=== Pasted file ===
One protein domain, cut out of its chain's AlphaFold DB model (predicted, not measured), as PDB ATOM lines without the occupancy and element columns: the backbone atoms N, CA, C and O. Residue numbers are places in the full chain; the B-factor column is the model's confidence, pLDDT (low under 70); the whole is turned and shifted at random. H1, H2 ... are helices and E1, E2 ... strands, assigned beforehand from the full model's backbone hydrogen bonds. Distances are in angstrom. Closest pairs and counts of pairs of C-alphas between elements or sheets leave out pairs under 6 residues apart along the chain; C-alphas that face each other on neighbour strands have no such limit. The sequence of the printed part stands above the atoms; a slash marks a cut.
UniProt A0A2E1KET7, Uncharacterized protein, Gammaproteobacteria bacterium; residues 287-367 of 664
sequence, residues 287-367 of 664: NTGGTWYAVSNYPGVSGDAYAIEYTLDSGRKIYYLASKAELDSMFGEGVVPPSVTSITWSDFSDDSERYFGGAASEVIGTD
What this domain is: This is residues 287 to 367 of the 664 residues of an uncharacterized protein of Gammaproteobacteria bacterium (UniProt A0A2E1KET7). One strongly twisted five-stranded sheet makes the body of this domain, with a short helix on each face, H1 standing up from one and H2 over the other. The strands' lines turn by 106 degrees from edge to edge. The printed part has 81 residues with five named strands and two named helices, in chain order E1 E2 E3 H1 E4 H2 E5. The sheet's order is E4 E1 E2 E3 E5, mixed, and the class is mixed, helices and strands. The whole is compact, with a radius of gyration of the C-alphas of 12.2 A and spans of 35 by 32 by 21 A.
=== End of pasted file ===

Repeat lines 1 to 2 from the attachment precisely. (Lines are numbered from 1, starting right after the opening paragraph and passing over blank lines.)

UniProt A0A2E1KET7, Uncharacterized protein, Gammaproteobacteria bacterium; residues 287-367 of 664
sequence, residues 287-367 of 664: NTGGTWYAVSNYPGVSGDAYAIEYTLDSGRKIYYLASKAELDSMFGEGVVPPSVTSITWSDFSDDSERYFGGAASEVIGTD